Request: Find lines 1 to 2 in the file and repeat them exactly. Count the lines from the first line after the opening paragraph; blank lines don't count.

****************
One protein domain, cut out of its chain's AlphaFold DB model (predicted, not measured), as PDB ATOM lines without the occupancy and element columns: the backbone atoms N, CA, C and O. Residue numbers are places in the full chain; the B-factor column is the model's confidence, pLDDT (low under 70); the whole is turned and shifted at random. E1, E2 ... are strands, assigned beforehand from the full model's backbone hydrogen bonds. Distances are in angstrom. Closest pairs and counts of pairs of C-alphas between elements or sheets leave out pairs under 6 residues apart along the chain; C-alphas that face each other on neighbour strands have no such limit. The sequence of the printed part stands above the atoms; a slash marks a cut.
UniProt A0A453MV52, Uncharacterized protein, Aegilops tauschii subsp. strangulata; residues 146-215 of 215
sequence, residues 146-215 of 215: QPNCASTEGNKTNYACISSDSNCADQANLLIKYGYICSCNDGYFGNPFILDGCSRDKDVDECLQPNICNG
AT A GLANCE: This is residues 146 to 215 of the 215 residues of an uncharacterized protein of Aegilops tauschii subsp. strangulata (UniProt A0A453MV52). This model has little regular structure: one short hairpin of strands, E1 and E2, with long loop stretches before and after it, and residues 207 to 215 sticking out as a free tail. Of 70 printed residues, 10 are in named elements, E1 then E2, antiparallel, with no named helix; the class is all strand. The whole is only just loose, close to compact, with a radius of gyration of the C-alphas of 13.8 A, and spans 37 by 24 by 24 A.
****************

UniProt A0A453MV52, Uncharacterized protein, Aegilops tauschii subsp. strangulata; residues 146-215 of 215
sequence, residues 146-215 of 215: QPNCASTEGNKTNYACISSDSNCADQANLLIKYGYICSCNDGYFGNPFILDGCSRDKDVDECLQPNICNG